Connecting experts in biological and meteorological sciences to advance knowledge of pest management for restoration in a changing climate

Interested in watching this video? You have two options:

This video is part of the SER Conference Library. If you want to learn more about this resource please see this guide.

Buy a pass

You can purchase a pass for this video on our website.

Already purchased access to this video, or want to redeem credit for a new order? Just enter your order number or email below:

SER Member?
Sign in below to get unrestricted access:

Stephen Young

Publication Date:

There has been considerable progress in elucidating the physical aspects of climate change that directly impact restoration of ecological systems. However, these impact assessments rarely account for climate induced changes associated with biological pests. The lack of collaboration between the pest (insects, weeds, diseases) management and climate science disciplines could be contributing to the problem. Therefore, we assessed research-based relationships, identifying possible barriers to and gaps in successful collaboration. We developed an algorithm capable of identifying author affiliation and associated disciplines. We found that pest management and climate scientists most often authored papers in their respective disciplines (>90%), but rarely in the opposing disciplines (<1%). Atopica, an international research group, is one of the few examples of how interdisciplinary collaborations have led to the co-production of knowledge to better understand and manage a pest, common ragweed (Ambrosia artemisiifolia), responding to climate change. Researcher-to-researcher relationships, such as Atopica, are an often overlooked area of science and key to better addressing major challenges, such as climate change, in restoration ecology.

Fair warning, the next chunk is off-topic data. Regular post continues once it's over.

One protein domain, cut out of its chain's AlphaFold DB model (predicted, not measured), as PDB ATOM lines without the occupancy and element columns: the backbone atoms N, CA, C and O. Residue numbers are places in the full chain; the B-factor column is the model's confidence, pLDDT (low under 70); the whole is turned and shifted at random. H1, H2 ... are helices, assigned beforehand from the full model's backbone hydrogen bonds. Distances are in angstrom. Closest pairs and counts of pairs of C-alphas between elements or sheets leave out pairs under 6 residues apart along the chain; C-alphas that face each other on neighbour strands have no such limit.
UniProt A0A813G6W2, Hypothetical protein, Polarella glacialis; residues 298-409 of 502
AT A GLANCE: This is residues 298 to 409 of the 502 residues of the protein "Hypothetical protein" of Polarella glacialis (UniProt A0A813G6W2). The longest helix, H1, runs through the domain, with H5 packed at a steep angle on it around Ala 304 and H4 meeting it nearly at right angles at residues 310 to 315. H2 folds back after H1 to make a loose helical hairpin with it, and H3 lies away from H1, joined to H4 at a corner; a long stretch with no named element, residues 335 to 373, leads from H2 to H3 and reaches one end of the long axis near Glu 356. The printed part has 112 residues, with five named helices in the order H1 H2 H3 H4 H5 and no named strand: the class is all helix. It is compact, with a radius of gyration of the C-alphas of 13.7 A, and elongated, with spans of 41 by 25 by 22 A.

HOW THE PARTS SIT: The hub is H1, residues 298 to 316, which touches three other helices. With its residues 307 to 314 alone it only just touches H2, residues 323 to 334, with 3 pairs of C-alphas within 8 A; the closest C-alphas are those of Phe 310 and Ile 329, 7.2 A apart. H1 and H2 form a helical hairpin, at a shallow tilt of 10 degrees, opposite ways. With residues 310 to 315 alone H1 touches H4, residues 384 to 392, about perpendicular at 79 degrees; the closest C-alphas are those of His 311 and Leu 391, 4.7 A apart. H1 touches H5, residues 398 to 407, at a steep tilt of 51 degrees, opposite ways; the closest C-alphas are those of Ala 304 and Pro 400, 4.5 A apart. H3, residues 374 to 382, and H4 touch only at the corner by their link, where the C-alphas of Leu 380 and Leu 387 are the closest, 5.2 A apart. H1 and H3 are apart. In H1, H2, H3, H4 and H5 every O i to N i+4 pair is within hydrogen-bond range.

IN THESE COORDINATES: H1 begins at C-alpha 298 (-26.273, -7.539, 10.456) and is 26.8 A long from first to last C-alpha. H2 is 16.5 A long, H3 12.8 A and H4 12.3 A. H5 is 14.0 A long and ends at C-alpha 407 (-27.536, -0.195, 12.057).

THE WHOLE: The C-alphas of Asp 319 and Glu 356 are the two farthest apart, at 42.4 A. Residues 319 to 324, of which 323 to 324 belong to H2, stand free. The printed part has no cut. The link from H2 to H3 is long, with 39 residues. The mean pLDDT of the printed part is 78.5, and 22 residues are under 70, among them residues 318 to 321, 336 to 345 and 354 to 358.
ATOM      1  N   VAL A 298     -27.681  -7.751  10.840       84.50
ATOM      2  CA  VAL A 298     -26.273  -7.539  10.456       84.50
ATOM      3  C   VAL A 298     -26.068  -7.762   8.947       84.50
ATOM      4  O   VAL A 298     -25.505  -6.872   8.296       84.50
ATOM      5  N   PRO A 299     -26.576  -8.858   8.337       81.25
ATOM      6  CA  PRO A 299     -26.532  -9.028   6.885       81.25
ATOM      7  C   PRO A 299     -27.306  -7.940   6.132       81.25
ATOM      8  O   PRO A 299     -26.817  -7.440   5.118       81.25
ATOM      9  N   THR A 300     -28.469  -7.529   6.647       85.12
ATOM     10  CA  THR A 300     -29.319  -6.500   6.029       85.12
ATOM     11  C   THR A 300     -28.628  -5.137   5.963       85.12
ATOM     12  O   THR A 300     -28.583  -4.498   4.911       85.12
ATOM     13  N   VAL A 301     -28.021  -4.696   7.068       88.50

Resource Type:
Audio/Video, Conference Presentation, SER2019

Pre-approved for CECs under SER's CERP program

Society for Ecological Restoration